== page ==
The strategies and plans are more short-term which emphasise short term financial objectives, leading to two different scenarios:
Financial objectives are not articulating the need for services and data-driven solutions, nor specifying which portion of these objectives should come from services and data-driven solutions. Often, employees are actually motivated to stay away from developing and launching the new services and data-driven solutions.
Or, in case the financial objectives also assign financial objectives coming from services and data-driven solutions, there is a lack of description of qualitative objectives and strategic priorities on how to arrive at those financial goals. The result is often a lack of initiatives and progress, or lack of alignment and results.
Top-down strategies from senior leadership are so specific and instructive that these actually dismiss other employees taking ownership of the plans, and/or adjusting plans and local strategies where needed.
Paralysis by control
Top-down control mechanisms from the last few decades are a huge obstacle for fluid and energising change in an organisation and therefore hinder the initiatives like monetising services and data. More specifically, we often see the following patterns;
Internal conflict of interest in the product sales teams, because they are often incentivised on sales volume.
It does not make sense for them to sell complicated service contracts. It hardly affects their commission, consumes a lot of time and may even put their product sales deals at risk. Instead, it is more beneficial to please their clients by offering discounted services.
In case there is a separate service sales team, for the same reason, there are often internal arguments on who owns the client and what is the best plan forward with each client. In the worst case, this even leads to having different faces towards the clients, leaving them confused and with a bad customer experience.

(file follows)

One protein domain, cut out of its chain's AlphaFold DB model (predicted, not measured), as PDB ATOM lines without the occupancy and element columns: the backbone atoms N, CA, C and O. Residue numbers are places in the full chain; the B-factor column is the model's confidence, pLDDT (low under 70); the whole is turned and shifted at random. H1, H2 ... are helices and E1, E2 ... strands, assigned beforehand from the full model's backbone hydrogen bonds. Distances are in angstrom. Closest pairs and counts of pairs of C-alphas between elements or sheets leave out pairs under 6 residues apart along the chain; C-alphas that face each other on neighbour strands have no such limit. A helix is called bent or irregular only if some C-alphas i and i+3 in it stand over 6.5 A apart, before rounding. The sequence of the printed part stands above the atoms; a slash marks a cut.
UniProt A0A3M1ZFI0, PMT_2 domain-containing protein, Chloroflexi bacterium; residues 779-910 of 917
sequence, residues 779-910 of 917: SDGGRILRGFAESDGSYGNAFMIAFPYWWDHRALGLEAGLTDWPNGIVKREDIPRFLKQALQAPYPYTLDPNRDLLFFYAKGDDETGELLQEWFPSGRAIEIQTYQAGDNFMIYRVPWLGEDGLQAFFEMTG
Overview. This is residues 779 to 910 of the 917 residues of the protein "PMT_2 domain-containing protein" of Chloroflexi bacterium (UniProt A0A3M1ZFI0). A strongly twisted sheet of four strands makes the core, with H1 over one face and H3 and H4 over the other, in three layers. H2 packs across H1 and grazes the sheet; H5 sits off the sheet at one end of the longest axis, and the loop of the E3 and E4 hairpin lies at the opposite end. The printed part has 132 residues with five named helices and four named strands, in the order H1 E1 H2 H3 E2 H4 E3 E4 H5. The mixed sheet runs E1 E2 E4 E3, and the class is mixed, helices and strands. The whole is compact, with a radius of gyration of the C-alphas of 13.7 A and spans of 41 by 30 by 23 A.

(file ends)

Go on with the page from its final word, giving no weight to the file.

Control mechanisms that are too strict create an unsafe environment in which employees show defensive and risk-avoiding behaviour. Instead of trying, learning and being successful in monetising new services and data-driven solutions, they instead become complacent and resistant.
Typical signs are pointing fingers to other teams to take action, declaring that the new services and solutions are not the core business, that customers don’t want to pay and referring to other companies who have tried and failed.
Many things come into play when increasing momentum for monetizing (new) services and data, and preventing existence of too many obstacles and resistance. In general, the more adaptive and fluid change in a business, the easier a specific innovation on service and data.
We have seen that leading manufacturers have adopted 4 winning habits which sets them apart. These winning habits define how both operation and innovation is lead. In the next paragraphs I will describe the 4 winning habits in relation to monetising services and data.
"People in manufacturing are often biased towards products, equipment and technology..."
Leading companies have a transformative vision and mission on where the business is heading, what needs to change and develop, and why this is important considering the changes in the industry. This is a quite a holistic picture in which all stakeholders and entities in the business can relate and get direction on how to develop themselves, their teams, their department and their business unit.
It provides an outside-in picture on how the business is and will be relevant to a certain industry and customers. It explicitly points out how the business will add value to clients and that this requires certain technology, (data-driven) solutions and services.
Now imagine how the following mission statement will drive the development and implementation of new services and data-driven solutions: “Our purpose is to enable healthcare providers to increase value by empowering them on their journey towards expanding precision medicine, transforming care delivery and improving patient experience, all enabled by digitalizing healthcare.”
Here I want to focus on two phases on innovating your services and datadriven solutions: the development phase (including ideation, selection and design) and the implementation phase
For design purpose